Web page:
After another few days in the US, “my wife, who spent every day at Tahrir Square, ordered me home”. He got on a plane and three hours into the flight the captain announced that president Mubarak had agreed to step down.
“The whole plane turned into a big party. Never have the hours on a plane passed so fast,” he told the Israelis.
Ibrahim described the optimism he saw at Tahrir Square, the hopes for democracy, freedom and a more just society. But soon he said, he got worried.
“When I asked who the leaders were, they said no one, we have no leaders. That is when I started worrying that the revolution would be hijacked,” using lessons from similar cases, like the Russian revolution, to explain what he meant.
Ibrahim is, however, still an optimist, while clearly acknowledging that the process of democratisation will take a longer time. As the Middle East is undergoing major turmoil, he said even state leaders are starting to recognise the need for change.
Before him Israeli professor Shlomo Avineri, who Ibrahim called “my mentor”, spoke. Avineri, an expert on Marxist political thought, looked at the revolution in a comparative perspective, from Latin America to Central and Eastern Europe, and said it was not the size of the demonstrations or the anger expressed that was the pointer to look at.
“When we look at which countries made the transition, we see that it was the countries with a functioning civil society that were most successful,” he said.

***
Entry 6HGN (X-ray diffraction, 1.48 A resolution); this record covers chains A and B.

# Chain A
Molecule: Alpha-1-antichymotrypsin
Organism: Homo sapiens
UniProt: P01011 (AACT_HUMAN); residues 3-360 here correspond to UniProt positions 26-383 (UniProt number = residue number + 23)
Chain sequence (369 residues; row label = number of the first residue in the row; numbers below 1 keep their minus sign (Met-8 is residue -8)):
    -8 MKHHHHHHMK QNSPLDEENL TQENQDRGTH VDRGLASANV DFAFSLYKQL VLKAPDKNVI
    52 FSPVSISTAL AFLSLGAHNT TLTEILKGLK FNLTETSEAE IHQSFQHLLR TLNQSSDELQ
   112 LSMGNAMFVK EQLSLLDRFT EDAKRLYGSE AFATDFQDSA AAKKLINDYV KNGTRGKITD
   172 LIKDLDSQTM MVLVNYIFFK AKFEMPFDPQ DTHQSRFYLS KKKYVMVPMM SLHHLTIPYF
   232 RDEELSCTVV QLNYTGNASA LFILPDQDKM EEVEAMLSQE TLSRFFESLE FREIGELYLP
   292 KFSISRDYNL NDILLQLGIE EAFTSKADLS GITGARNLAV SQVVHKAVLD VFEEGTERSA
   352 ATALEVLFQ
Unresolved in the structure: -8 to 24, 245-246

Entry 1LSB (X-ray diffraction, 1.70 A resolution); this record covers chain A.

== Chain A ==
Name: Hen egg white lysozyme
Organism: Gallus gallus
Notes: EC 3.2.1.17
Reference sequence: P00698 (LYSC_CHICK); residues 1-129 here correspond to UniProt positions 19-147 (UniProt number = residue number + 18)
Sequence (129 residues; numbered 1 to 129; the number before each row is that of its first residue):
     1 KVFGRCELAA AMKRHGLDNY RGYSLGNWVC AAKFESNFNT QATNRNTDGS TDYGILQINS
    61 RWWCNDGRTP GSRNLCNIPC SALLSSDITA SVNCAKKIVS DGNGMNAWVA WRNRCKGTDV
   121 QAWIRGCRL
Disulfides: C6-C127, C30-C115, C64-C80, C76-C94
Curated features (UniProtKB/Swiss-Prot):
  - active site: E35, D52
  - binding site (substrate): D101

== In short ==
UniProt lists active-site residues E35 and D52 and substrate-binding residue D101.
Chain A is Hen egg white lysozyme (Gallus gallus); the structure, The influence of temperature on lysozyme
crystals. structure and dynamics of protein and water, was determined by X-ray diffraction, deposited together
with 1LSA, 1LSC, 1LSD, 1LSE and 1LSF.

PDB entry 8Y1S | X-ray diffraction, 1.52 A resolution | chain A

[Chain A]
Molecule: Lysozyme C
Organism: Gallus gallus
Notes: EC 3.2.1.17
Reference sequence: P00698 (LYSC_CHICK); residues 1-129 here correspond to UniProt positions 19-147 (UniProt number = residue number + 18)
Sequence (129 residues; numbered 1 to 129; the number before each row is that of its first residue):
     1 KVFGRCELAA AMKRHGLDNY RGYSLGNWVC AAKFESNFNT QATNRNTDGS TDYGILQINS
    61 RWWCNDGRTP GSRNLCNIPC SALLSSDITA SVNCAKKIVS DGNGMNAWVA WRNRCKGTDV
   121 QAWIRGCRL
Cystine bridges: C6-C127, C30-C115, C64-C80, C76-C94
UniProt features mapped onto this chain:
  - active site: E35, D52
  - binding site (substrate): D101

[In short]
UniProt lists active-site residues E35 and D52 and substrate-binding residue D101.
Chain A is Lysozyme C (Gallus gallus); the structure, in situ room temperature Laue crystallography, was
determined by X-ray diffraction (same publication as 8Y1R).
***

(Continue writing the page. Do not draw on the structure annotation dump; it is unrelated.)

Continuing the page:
Avineri emphasised the importance of developing a tolerant political culture. He said that Egypt was different than other Arab countries, since it had an ancient state-culture, but added that the state had become an impediment for the development of a culture of freedom.
Even before the two-day conference started on Tuesday, Egyptian media had taken notice of the event. The fact that Egypt’s foremost social scientist, the founder of the Ibn Khaldoun center in Cairo, had travelled to Tel Aviv, had created an uproar.
|In his speech in Tel Aviv, he even advocated further normalisation with Israel, suggesting the country should be economically integrated into the Arab Middle East|
Nearly 40 years after the peace agreement was signed, cooperation between Israel and Egypt is still limited mainly to the top state leaders. In 1994 Egyptian playwright Ali Salem visited Israel, and wrote a book about his journey. In response, he was soon expelled from the Egyptian Writers’ syndicate, and was never again to have his plays shown on stage.
Ibrahim, on the other hand, is today a world-known Egyptian academic, and not similarly vulnerable to local boycotts. In his lecture, Ibrahim also undermined attempts amongst academics in Europe and US to boycott Israeli universities.
However, Ibrahim didn’t stop with that. In his speech in Tel Aviv, he even advocated further normalisation with Israel, suggesting the country should be economically integrated into the Arab Middle East.
“I hope you guys are all for it,” Ibrahim said to his Israeli listeners at the university. They answered him with enthusiastic clapping.